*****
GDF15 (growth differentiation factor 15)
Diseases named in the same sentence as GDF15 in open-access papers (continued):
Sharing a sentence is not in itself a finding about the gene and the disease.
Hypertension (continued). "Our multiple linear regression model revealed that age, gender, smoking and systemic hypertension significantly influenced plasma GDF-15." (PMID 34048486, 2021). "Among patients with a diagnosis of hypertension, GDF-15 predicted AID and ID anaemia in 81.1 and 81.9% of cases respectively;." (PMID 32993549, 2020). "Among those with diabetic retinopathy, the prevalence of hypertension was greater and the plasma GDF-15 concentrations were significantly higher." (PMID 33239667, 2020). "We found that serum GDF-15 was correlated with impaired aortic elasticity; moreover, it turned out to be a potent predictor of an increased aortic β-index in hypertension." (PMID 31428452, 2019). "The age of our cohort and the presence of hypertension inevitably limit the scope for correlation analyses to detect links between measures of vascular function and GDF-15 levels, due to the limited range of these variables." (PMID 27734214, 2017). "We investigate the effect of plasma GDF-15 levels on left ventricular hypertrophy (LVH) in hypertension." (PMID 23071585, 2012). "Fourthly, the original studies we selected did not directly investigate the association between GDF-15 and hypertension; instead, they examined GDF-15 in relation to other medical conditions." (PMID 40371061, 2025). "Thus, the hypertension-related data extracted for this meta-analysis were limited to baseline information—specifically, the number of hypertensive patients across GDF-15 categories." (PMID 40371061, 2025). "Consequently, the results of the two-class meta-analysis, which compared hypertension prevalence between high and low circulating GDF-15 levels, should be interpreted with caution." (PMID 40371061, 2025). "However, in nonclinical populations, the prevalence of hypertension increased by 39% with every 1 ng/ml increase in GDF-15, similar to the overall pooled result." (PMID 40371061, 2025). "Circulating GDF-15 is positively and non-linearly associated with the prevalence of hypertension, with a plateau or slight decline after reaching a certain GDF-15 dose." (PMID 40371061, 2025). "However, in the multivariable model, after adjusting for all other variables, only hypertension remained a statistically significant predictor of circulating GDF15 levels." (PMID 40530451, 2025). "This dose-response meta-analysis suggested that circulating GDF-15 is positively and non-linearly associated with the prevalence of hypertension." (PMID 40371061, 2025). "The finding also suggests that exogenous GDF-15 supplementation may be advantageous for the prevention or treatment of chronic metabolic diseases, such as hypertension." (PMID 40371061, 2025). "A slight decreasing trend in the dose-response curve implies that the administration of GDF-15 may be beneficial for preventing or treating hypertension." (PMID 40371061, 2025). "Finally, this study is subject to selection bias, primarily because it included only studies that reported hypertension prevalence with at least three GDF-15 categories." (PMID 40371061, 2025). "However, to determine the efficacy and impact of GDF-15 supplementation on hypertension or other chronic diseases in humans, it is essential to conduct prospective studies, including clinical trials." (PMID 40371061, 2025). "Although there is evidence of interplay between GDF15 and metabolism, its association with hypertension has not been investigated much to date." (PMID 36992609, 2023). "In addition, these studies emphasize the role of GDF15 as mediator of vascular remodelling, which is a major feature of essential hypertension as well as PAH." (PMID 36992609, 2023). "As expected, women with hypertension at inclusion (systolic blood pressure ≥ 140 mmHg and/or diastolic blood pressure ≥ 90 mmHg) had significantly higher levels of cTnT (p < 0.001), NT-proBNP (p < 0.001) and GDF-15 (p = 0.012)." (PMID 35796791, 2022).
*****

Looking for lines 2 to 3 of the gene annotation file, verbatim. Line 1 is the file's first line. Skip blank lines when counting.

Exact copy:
Diseases named in the same sentence as GDF15 in open-access papers (continued):
Sharing a sentence is not in itself a finding about the gene and the disease.